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As an aid to office economy and the proper administration of business affairs, the card-index system stands as the greatest improvement over old methods that has been or ever can be introduced. Card systems enable a vast volume of work to be handled by lowpriced help that formerly came within the province of high-salaried office workers, leaving the managers of a business free from many annoying problems of detail, and giving them time for other and larger matters.
How Made.-Card systems are made up of record cards printed or ruled for receiving the proper records, arranged between guide cards which have edges projecting above the record cards. On these edges is printed or written the index matter necessary to locate readily any record card or cards desired. The cards stand on edge in drawers of convenient size. A single drawer may be complete in itself, may contain several complete systems, or may be part of a cabinet of any number of drawers desired.
ADVANTAGES OF CARD SYSTEMS. Instant Reference.—The index cards guide one very closely to the card desired and an instant's fingering of three or four cards locates it exactly.
Unlimited Growth.–New cards can be inserted at any place and when the present cabinet is outgrown the cards can easily be transferred to a larger one without disturbing the records or arrangement. Better still, with a sectional cabinet simply add another section. Old material being continually removed makes room for new material.
Adaptability:-A variety of colors and shapes of record cards and colors and sizes of guide cards makes it possible to index and classify according to a variety of subjects.
Removal of Useless Matter.-When the information recorded on any card or cards becomes useless, it may be removed and destroyed or filed in a separate index for future reference.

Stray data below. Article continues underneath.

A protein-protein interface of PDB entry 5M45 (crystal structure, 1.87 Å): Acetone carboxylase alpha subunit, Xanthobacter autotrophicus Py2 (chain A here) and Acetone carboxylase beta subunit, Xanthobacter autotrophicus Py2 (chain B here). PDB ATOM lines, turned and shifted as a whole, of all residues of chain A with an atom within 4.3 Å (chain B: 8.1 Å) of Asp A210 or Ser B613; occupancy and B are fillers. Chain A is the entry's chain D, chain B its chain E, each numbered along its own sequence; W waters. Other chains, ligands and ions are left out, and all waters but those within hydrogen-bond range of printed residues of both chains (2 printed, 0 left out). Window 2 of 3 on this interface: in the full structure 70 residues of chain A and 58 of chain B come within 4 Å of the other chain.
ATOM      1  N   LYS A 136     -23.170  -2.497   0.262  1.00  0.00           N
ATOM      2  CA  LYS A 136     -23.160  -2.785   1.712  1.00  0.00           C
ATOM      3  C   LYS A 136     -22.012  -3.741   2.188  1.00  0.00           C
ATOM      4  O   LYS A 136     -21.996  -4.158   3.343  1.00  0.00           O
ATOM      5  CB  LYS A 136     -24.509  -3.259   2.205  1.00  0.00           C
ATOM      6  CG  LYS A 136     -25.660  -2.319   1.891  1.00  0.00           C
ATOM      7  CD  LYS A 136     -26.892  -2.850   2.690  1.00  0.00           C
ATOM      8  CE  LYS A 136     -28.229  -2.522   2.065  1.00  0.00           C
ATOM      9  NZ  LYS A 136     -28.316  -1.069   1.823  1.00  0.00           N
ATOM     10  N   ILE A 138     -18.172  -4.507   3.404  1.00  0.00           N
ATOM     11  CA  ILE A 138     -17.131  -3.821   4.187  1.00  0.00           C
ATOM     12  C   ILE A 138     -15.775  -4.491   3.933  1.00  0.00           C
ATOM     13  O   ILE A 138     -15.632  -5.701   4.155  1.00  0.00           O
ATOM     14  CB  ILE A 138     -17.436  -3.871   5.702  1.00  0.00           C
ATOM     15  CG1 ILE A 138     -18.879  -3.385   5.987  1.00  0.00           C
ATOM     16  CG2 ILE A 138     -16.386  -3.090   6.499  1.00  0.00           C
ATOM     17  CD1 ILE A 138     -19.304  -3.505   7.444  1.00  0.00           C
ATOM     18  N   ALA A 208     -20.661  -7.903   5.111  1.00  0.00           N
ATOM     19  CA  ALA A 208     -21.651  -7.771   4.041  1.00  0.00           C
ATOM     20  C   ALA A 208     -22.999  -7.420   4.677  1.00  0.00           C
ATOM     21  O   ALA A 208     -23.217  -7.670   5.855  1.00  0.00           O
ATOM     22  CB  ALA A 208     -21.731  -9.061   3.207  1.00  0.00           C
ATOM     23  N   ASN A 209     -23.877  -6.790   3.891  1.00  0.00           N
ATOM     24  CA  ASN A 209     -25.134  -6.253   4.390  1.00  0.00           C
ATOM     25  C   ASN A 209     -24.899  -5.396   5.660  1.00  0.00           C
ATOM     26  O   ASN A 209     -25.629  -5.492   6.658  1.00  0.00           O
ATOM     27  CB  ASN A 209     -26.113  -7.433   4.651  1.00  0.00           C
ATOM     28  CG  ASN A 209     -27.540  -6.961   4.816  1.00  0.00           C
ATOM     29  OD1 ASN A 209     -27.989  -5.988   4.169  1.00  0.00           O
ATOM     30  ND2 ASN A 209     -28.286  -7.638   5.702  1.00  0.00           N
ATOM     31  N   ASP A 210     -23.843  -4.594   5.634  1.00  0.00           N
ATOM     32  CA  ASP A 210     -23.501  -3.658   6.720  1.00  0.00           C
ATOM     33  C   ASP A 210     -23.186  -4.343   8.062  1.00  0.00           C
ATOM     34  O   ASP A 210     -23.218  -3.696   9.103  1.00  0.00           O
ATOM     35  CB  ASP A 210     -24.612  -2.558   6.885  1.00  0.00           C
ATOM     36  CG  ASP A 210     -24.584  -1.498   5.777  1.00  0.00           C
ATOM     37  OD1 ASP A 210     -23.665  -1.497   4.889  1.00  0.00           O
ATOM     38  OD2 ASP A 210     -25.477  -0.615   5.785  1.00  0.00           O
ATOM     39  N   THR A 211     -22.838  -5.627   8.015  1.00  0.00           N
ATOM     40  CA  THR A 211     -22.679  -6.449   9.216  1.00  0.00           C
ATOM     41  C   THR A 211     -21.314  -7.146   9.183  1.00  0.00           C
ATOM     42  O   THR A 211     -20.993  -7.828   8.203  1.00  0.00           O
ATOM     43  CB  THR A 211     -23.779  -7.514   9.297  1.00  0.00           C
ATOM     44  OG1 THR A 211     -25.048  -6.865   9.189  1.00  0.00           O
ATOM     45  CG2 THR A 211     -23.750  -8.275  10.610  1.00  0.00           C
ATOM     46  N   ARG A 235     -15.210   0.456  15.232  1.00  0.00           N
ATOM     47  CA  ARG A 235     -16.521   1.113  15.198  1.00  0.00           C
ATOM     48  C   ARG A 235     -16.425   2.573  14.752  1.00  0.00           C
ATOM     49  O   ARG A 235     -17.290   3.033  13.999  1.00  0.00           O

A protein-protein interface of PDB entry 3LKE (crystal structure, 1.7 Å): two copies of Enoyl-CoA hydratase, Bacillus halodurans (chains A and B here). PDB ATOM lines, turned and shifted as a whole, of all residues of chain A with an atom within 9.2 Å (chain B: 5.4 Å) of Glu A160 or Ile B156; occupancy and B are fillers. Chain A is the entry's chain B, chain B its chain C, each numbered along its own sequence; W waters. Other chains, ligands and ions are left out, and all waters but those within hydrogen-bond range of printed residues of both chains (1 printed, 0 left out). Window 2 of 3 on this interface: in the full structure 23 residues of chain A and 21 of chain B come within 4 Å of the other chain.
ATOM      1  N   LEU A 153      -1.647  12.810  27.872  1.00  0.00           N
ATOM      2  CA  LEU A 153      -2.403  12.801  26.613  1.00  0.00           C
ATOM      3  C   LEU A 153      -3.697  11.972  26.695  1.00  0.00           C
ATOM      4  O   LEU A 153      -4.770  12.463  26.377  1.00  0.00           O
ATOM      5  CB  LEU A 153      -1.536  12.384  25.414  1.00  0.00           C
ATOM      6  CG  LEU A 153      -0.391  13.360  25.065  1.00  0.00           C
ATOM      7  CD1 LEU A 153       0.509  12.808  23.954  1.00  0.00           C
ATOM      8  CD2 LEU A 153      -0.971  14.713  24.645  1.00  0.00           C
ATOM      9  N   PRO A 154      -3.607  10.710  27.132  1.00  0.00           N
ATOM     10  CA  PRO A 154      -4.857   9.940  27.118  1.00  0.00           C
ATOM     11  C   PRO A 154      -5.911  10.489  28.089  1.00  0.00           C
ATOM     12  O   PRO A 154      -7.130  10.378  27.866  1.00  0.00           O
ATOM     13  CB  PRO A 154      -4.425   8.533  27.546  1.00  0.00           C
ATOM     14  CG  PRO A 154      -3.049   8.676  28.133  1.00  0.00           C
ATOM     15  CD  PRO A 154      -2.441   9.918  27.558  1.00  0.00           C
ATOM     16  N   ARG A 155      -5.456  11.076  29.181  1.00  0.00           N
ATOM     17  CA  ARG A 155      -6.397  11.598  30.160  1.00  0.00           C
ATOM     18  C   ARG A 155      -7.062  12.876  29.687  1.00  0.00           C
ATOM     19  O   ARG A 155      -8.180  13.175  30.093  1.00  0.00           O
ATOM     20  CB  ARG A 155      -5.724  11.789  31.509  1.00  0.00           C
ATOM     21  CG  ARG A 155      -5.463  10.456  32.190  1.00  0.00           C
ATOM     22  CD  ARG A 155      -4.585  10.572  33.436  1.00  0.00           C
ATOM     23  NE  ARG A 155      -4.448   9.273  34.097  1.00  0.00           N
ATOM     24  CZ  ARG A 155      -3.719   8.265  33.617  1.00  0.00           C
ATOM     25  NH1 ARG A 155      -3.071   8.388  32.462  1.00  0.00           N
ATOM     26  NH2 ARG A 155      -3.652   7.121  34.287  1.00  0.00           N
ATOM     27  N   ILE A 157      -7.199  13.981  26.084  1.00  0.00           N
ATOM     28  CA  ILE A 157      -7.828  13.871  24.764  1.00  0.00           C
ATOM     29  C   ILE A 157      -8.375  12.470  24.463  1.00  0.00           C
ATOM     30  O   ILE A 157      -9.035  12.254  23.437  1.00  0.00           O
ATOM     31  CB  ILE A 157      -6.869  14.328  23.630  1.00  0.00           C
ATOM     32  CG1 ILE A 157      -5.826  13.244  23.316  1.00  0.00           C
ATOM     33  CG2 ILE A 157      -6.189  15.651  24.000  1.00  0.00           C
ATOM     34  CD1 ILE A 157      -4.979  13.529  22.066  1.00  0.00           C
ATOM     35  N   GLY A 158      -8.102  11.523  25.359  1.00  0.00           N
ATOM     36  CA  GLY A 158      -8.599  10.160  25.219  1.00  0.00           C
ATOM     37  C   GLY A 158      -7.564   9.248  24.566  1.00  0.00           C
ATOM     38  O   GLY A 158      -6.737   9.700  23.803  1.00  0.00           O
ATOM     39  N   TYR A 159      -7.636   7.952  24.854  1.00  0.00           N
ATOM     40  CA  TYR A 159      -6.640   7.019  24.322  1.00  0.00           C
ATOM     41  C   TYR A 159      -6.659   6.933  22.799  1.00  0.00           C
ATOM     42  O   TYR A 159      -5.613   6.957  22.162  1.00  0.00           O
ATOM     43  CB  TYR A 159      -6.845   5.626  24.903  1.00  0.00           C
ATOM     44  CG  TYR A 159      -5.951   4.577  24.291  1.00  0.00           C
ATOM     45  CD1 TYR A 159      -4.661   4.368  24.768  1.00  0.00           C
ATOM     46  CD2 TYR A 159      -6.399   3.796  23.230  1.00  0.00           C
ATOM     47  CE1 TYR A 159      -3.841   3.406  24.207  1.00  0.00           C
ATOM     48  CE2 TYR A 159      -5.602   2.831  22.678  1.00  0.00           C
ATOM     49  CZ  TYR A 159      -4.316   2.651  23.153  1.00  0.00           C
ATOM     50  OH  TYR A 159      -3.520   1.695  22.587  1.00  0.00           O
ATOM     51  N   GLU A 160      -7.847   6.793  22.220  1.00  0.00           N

Re-writing Not Required.-Information recorded on a card need never be re-written, but may be transferred from index to index until it is no longer of use, when it is removed and destroyed.
Cost of Maintaining.-The original outfit is purchased but once. The expense of new cards, purchased as occasion demands, is much less than for books of equal capacity.
Absence of Friction.-A system of units-only the parts necessary are removed for use and interruptions of the user are fewer and loss of time obviated.
Increased Capacities.—The labor is so subdivided that the numerous minor details may be performed by inexpensive help and the results of their labor made available for their superiors.
Encourages System.-Certain and exact places are provided for every record and its entry is not neglected. Adapt it properly to meet the requirements of a business and it will automatically furnish valuable information for the guidance of employes and manager.
Use of Card Systems.-The uses to which card systems may be put are well-nigh universal. While a system in one line has many features in common with systems in other lines, yet each is distinctive in that it is subservient to demands of the particular business of which it forms a part. The details of various systems as applied to specific divisions of business follow with illustrations of the forms used. In most cases the card system is used entirely, though in some cases minor modifications are introduced.
An excellent system that is used by several metro politan banks is described by Charles W. Reihl, the bank expert of Philadelphia. This gives numerous labor-saving uses of cards, particularly as an aid to the paying teller.